The effect of legal and extralegal factors on felony sentence outcomes has been widely studied, typically using a total incarceration variable that defines sentence outcomes as incarceration or probation. Research conducted by Holleran and Spohn has called this into question, revealing that factors that affected jail sentences were different than those that affected prison sentences and demonstrating that the conclusions one would draw regarding the influence of extralegal offender characteristics such as race and ethnicity differ depending on the way in which sentence was defined. The authors replicate and extend the research conducted by Holleran and Spohn, using several operational definitions of the decision to incarcerate or not, focusing on sentence outcomes for offenders convicted of felonies in a jurisdiction with an indeterminate sentencing system. Results provide compelling evidence in support of Holleran and Spohn.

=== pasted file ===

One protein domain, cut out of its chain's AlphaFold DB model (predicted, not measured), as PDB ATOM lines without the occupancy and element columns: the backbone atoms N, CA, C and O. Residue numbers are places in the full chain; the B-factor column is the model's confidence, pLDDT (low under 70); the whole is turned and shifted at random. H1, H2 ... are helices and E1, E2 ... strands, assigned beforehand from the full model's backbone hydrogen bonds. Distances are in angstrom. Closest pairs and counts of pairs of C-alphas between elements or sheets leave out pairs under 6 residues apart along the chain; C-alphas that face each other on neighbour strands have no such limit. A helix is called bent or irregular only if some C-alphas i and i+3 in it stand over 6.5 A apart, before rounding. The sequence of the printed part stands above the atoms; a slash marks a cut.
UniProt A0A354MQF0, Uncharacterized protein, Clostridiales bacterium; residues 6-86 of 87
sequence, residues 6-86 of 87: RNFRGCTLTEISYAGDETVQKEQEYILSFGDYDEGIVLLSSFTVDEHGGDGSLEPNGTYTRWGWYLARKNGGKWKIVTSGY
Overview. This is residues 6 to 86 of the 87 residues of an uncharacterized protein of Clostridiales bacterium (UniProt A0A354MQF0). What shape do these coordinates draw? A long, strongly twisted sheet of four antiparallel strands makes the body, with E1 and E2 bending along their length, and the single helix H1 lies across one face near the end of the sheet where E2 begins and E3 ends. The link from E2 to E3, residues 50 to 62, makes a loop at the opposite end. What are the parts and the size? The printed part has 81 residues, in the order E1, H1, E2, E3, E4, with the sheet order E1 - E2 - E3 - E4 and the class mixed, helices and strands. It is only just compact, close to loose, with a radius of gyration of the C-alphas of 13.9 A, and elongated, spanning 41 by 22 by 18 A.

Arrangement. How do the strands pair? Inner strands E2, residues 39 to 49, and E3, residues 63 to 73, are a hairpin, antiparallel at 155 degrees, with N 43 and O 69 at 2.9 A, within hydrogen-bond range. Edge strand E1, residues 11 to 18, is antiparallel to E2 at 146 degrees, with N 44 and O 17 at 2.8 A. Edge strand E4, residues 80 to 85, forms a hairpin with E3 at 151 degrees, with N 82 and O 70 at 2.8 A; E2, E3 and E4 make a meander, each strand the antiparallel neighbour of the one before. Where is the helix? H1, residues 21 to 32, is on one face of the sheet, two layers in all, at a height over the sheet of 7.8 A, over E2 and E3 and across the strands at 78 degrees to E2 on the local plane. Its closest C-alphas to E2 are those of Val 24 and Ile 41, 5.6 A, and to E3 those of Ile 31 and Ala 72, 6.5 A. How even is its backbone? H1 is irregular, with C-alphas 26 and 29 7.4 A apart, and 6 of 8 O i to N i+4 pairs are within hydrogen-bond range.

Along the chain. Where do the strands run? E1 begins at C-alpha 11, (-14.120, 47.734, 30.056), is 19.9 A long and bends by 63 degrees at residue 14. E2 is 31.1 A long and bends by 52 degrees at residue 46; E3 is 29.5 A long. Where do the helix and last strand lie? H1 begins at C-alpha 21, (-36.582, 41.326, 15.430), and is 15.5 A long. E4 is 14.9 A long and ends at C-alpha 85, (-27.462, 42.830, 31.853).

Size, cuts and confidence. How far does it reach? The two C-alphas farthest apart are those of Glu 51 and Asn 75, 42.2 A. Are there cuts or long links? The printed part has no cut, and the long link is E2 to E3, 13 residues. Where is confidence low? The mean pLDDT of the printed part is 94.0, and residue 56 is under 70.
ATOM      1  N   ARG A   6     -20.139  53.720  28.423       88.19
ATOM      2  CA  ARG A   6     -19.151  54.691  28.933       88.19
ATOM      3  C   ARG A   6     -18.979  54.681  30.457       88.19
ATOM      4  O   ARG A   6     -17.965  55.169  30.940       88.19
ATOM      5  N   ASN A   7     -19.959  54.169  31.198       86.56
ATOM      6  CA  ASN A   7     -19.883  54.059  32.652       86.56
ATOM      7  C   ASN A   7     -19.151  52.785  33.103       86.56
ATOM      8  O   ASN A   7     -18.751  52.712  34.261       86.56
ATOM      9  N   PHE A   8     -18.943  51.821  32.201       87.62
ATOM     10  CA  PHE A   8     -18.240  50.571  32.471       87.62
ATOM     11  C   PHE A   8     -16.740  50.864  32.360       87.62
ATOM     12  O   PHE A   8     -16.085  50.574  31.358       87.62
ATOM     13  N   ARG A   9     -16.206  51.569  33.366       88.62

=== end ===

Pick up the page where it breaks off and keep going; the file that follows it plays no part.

ASJC Scopus subject areas
- Social Psychology